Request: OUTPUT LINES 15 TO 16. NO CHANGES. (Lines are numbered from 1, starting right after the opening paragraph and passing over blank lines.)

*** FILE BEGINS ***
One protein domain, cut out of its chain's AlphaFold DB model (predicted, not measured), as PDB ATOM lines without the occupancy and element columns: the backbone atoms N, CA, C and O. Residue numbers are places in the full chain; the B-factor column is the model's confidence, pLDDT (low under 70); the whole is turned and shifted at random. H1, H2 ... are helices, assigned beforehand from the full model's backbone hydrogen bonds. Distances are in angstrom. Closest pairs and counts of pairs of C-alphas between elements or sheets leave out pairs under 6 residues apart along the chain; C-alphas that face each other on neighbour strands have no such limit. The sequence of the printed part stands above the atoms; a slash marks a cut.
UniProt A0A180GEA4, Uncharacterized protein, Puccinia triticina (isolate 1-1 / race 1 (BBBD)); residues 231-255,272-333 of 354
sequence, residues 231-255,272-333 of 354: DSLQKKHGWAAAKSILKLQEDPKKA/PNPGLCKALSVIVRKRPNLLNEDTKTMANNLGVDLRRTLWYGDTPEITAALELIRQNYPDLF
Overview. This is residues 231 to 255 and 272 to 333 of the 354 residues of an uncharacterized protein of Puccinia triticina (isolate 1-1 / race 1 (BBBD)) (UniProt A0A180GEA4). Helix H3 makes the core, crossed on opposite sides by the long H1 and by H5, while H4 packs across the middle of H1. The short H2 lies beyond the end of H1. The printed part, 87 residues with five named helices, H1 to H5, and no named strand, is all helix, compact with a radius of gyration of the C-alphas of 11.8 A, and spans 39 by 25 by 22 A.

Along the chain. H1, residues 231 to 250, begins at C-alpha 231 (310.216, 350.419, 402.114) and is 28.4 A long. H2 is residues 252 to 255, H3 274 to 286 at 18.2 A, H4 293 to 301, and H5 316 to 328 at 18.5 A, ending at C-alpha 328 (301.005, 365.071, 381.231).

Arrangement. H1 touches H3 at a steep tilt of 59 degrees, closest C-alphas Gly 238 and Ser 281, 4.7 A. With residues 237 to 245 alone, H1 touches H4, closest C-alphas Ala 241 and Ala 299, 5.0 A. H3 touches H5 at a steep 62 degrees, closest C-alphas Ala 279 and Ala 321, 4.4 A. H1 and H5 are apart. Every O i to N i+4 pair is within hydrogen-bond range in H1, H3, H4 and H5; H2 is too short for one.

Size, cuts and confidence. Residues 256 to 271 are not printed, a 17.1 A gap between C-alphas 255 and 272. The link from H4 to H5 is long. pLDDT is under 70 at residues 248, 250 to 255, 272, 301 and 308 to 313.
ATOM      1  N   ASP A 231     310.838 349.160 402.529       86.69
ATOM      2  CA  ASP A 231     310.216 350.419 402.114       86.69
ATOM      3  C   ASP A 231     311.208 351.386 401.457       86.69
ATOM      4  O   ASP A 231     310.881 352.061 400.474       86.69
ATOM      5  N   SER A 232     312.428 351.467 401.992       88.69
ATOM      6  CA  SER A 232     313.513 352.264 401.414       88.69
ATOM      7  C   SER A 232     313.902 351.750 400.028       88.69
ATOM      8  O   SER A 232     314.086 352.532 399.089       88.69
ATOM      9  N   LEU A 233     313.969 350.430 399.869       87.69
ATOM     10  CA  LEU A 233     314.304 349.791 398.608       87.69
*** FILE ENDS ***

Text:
ATOM      9  N   LEU A 233     313.969 350.430 399.869       87.69
ATOM     10  CA  LEU A 233     314.304 349.791 398.608       87.69